Much like other sandbox games, the player uses melee attacks, guns, and explosives to fight the opposing forces, and can run, climb buildings, jump across rooftops, or use vehicles to navigate the city. Crackdown features a series of character-based skills that can be upgraded to increase specific traits that can be used in combat, driving, or on-foot agility. These skills include: "Agility", which increases the Agent's ability to jump, run, and swim; "Driving", affecting how well he can handle a vehicle; "Explosives", which affects the power and range of explosive weapons; "Strength" that increases the Agent's strength, namely by increasing his ability to lift and throw, as well as how hard he can strike an opponent; and "Firearms", which improves the character's aptitude with weapons. Crackdown's skills make few concessions to realism: character abilities are similar to those of comic book superheroes or cartoon characters. This concept is further highlighted by the ink-like outlines drawn around in-game characters.
Skills are usually improved by gaining experience orbs, which are released from defeated enemies. The type of orb released varies, depending on how the player dispatched the foe; for instance, killing an enemy with a gun will earn Firearms orbs, while running them over with a vehicle earns Driving orbs. More powerful enemies release more experience orbs. However, Agility orbs are awarded differently: they can be earned by either climbing buildings and seeking them on rooftops, or by killing an enemy from a high altitude. The player can also compete in "rooftop races"—a race through a series of waypoints across the rooftops of Pacific City—or car races to gain Agility and Driving orbs, respectively. A few special orbs, well-hidden, increase all character abilities when found. A final way to collect orbs is by earning Xbox Live Achievements, which rewards the player with orbs from every skill category. Each skill has five levels—beginning with zero stars, and ending with four—with a numeric gauge on the display to indicate how close the player is to the next level. Should the character die, or injure civilians or Agency peacekeepers, their experience gain will be slowed, making it temporarily harder to improve the character's traits.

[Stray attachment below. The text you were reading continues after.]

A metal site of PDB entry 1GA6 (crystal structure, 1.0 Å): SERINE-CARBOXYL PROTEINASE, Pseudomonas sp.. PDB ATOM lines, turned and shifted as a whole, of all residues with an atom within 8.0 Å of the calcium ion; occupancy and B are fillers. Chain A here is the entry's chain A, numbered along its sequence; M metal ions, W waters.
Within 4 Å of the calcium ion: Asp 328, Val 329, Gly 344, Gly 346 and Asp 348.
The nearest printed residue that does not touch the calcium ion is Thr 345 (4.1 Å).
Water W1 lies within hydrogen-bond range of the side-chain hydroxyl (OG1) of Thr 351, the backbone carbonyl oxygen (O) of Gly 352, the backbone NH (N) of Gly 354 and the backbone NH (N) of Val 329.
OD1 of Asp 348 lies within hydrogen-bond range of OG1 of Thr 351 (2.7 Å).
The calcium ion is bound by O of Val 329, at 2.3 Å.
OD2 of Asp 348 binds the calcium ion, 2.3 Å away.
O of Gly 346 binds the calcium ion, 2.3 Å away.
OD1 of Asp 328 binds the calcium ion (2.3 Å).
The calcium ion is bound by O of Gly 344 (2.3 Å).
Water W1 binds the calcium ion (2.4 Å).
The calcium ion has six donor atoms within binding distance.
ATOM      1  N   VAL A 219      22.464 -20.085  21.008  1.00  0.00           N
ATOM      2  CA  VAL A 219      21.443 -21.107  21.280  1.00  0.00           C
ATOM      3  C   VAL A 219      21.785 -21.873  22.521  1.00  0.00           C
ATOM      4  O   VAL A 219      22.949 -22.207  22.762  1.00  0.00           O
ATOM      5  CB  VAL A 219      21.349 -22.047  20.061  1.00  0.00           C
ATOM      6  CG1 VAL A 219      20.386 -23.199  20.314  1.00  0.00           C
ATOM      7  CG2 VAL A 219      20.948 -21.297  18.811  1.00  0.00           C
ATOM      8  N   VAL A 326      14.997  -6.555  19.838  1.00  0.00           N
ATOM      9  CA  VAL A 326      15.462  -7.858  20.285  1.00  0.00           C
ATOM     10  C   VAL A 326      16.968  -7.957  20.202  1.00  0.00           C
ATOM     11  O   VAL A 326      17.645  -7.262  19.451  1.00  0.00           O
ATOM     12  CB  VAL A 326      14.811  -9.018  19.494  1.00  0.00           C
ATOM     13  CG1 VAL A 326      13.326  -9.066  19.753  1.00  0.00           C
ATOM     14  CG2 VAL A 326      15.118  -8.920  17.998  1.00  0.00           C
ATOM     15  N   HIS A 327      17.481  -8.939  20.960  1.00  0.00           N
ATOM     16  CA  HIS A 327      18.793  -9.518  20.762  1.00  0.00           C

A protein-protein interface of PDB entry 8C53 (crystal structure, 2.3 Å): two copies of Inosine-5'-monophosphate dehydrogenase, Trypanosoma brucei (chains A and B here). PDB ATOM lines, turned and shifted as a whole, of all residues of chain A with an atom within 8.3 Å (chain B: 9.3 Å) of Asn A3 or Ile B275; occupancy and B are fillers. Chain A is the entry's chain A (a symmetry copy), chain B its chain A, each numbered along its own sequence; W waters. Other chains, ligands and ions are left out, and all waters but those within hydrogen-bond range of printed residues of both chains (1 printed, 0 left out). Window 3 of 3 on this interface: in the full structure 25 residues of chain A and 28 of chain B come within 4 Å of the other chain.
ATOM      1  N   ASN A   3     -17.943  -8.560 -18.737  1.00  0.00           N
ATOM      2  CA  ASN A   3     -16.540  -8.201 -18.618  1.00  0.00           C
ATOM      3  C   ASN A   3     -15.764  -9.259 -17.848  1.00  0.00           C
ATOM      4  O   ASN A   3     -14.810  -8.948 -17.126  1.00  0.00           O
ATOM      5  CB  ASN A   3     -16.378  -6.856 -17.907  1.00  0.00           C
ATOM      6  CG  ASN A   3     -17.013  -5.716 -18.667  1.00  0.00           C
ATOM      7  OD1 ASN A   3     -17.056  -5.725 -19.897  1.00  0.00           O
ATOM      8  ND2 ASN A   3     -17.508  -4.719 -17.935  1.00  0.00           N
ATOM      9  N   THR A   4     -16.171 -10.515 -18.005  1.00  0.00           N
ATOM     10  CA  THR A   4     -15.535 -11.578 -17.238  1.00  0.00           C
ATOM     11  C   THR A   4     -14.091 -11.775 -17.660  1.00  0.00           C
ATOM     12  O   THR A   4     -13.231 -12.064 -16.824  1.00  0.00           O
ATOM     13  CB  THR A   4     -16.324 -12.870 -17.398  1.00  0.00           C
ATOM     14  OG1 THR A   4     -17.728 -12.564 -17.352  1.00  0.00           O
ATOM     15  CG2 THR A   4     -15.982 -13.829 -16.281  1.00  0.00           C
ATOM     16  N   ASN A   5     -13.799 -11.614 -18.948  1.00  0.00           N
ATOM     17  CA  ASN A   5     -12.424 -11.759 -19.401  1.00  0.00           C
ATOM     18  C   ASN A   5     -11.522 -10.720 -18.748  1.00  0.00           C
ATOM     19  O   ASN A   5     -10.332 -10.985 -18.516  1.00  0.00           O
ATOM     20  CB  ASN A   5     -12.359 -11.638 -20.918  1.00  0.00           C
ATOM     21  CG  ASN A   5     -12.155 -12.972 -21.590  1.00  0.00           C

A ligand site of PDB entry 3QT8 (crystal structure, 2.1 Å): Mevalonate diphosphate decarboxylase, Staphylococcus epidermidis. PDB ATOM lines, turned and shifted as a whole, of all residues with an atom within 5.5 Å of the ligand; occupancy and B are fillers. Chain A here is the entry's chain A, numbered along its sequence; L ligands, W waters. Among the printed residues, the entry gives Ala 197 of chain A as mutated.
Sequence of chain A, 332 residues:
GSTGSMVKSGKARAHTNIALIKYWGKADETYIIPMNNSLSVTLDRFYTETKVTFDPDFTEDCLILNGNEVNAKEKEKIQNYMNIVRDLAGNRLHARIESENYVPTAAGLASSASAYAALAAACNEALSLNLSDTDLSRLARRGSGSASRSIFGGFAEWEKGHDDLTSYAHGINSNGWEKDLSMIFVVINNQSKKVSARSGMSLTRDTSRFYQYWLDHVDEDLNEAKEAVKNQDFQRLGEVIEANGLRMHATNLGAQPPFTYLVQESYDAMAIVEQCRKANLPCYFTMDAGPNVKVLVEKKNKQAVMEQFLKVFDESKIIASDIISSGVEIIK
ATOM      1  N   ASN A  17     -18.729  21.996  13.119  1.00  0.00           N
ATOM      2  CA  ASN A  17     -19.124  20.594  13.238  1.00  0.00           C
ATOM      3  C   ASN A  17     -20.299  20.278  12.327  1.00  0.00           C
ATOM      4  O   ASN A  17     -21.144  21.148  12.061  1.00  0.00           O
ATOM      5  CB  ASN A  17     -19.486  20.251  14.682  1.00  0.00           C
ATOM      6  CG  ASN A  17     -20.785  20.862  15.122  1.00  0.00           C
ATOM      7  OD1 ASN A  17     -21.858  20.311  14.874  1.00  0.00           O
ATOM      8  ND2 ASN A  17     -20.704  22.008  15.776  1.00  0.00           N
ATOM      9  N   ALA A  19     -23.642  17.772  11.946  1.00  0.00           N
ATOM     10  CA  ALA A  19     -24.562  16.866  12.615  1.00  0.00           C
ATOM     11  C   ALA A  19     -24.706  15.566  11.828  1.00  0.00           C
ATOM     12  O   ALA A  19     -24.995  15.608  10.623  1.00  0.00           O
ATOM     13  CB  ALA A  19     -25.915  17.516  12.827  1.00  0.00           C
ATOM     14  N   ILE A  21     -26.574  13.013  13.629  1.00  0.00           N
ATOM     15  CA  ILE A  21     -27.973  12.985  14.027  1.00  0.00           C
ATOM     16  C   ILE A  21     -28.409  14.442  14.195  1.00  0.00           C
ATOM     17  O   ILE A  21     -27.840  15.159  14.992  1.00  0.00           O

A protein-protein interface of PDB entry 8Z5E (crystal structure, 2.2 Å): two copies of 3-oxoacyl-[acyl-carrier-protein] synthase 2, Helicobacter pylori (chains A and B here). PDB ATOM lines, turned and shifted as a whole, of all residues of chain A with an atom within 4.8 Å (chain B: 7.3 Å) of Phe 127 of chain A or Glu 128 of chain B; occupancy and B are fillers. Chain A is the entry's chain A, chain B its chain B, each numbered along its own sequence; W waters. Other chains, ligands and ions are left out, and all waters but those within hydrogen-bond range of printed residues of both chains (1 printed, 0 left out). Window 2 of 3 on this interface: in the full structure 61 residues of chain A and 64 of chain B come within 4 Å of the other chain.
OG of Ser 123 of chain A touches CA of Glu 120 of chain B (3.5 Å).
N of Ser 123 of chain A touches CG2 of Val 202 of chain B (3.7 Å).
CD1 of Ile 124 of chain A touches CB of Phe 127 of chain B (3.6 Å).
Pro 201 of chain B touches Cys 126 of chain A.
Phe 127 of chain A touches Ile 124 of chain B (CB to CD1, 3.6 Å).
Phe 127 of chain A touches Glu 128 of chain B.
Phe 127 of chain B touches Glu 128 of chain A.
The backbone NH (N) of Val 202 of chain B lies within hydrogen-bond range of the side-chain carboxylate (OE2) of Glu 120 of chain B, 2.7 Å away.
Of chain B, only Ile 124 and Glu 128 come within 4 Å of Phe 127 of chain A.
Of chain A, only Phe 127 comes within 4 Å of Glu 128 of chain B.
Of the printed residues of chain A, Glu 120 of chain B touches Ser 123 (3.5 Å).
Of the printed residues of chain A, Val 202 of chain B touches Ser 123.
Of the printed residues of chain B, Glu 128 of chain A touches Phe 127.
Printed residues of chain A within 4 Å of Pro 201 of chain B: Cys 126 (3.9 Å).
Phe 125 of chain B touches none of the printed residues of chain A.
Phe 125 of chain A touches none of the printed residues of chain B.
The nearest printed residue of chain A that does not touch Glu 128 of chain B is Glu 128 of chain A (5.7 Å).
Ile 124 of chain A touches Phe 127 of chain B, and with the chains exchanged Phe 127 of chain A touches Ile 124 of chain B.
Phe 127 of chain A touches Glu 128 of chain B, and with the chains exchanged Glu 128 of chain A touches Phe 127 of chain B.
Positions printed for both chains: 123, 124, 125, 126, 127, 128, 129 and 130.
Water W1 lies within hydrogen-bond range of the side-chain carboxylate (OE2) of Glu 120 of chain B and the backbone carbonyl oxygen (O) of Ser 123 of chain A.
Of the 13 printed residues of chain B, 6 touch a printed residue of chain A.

The entirety of Pacific City may be explored from the start of the game, allowing the player to locate the hideouts of each General and Kingpin, which can be made easier by accessing supply points scattered around the city. Once a supply point is unlocked, the player has the option of returning there to travel to any other supply point, restock on weapons and ammunition, or drop off newly acquired weapons, to permanently add them to their weapon selection. Should the player die, they can respawn at any open supply point. While exploring, the player is likely to come across enemy resistance, with their aggressiveness based on how badly the player has damaged that particular gang recently. If the player is too aggressive against the non-gang residents of Pacific City, including the Peacekeepers, they are flagged as rogue, and Agency hit squads are dispatched to take them down.